The Young and the Useless

On January 19, 2003, Rays Downtown hosted the record release party for the self-titled EP of West Palm Beach’s The Young and the Useless. The multi-room club clamored with anticipation as spectators took in a diverse variant of punk styles by the opening bands Five Cent Wish, Pygmy, and Mind Like Water. The near emotionless appearance of the crowd transformed without hesitation when The Young and the Useless struck their first chord.

Displaying a uniquely infectious brand of melodic hardcore, The Young and the Useless opened with the first song of their new album “I Would Like to Think that I am Still Immature.” The song encompasses a truly uplifting range of hardcore riffs that escalates into delirium by carnivalesque guitar leads played by Dean Lorenz.

“We try to be open to all different styles (of music)” stated Lorenz about the layer of guitar lines he contributes to the mix. Lorenz’s musical depth was also visually apparent, as his Gibson body-styled Fender guitar was clad with a large sticker that read “Radiohead”.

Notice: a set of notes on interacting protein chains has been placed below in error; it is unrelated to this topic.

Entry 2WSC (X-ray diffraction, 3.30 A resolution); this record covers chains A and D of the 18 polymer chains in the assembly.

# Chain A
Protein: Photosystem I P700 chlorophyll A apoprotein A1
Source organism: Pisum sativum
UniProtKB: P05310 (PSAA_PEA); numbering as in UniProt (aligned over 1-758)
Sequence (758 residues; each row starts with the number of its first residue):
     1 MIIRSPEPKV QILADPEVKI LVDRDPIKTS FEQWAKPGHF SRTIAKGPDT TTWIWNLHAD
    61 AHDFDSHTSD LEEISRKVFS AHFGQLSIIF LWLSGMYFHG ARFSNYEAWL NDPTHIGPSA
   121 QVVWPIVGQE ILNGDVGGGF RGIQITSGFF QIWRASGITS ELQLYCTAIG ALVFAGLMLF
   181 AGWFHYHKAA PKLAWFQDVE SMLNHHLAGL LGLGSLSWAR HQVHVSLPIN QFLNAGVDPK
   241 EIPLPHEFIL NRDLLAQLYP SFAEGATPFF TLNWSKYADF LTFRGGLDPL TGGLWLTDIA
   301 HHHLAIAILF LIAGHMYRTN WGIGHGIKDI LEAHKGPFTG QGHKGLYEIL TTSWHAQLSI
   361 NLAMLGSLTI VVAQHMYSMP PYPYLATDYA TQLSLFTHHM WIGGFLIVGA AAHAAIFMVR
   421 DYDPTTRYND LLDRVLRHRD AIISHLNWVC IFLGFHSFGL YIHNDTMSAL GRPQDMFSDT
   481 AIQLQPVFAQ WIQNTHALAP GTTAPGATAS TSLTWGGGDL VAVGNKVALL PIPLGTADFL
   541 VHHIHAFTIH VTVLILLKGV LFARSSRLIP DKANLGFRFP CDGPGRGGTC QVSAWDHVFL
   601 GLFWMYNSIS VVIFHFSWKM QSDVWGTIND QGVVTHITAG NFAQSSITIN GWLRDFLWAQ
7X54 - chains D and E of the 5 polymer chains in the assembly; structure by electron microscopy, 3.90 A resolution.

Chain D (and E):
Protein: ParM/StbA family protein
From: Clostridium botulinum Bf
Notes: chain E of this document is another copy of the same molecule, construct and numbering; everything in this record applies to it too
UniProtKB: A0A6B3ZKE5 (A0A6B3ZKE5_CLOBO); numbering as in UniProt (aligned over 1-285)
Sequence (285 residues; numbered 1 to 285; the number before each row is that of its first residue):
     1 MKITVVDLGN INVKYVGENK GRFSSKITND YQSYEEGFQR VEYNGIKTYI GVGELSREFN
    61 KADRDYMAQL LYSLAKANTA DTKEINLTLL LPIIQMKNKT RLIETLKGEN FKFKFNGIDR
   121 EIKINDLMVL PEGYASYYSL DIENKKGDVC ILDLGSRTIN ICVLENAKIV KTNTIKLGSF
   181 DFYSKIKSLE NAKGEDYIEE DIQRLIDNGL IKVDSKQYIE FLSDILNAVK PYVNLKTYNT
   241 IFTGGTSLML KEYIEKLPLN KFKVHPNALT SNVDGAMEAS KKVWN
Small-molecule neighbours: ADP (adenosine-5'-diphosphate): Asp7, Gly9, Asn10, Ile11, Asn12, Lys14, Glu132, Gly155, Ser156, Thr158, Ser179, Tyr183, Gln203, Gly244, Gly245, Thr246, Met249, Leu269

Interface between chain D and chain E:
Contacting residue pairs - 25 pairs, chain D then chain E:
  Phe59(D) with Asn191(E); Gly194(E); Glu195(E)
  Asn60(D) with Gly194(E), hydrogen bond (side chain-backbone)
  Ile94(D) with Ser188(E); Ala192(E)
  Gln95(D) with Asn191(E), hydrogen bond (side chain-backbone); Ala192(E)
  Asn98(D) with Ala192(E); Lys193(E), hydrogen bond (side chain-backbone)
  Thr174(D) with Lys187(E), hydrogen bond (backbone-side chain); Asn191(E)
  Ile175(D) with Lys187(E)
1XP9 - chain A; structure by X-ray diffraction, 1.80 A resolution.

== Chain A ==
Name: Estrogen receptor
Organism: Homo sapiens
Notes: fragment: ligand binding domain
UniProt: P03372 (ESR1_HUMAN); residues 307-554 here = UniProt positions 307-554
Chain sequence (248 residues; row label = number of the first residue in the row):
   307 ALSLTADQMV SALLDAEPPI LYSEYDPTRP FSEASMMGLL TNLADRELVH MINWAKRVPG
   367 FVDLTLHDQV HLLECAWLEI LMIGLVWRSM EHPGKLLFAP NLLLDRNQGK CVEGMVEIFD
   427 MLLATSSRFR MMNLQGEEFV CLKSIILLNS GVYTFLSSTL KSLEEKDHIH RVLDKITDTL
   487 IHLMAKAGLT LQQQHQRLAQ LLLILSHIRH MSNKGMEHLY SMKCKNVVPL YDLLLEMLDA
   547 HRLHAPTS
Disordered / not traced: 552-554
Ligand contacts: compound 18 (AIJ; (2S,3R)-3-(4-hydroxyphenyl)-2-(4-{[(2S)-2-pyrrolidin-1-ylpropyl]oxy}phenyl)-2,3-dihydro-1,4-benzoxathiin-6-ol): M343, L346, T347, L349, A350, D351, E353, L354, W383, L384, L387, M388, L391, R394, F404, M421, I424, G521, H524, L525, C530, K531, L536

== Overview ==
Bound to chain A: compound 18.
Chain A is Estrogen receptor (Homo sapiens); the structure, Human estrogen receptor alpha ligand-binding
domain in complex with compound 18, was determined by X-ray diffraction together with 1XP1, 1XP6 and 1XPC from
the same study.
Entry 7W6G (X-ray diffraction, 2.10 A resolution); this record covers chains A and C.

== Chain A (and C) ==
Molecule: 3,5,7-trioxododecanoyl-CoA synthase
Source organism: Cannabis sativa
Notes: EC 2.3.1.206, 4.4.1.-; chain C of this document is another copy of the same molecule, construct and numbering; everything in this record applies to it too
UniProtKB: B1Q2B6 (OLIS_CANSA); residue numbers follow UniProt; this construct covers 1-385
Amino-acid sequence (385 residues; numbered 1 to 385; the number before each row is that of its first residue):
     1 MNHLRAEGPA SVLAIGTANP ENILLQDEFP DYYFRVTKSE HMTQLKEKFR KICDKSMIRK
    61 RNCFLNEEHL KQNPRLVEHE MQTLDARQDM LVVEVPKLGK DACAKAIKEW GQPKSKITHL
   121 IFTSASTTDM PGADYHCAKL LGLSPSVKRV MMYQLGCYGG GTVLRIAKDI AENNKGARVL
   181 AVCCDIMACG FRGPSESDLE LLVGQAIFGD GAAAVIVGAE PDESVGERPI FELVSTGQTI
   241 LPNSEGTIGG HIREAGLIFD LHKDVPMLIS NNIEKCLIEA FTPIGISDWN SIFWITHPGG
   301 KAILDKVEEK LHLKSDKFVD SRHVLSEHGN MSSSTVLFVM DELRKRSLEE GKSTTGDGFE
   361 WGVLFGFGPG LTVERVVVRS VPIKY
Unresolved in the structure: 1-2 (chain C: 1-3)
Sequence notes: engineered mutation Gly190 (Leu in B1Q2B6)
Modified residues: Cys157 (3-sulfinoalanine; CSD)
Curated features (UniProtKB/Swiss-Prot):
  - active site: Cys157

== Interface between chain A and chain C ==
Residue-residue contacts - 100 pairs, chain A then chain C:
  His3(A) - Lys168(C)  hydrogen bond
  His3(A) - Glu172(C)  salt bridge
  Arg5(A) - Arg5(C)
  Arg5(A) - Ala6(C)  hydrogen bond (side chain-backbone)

The energetic on-stage prowess incited the floor into rapture as fans engaged in the most hardcore of pit maneuvers while others jockeyed for position, converging on singer C.J. Jankow, as they vied for a chance to add backup vocals.

“Crowd participation plays a huge role in the overall intensity of the show. It definitely excites me to see the look on kids’ faces getting into the music and singing along.”

Leaving a wreckage of broken drumheads in their wake, The Young and the Useless continued on to the nonsensically titled song “Give Me a Break and a Tall Glass of Texas Tea”. The chunky and frantic opening sections of the song served as a preamble to a poignant sing along: “All I see are limits and boundaries, keeping me from who I want to be.”

The Young and the Useless played another trio of new songs from their self-titled EP before moving on to three songs from their 2002 full length release, A Smile is No Good for Me.

The show climaxed into a frenzy as The Young and the Useless strategically closed with a cover of “Anyway” by late-seventies rockers Journey. Neal Schon and Steve Perry never sounded so good.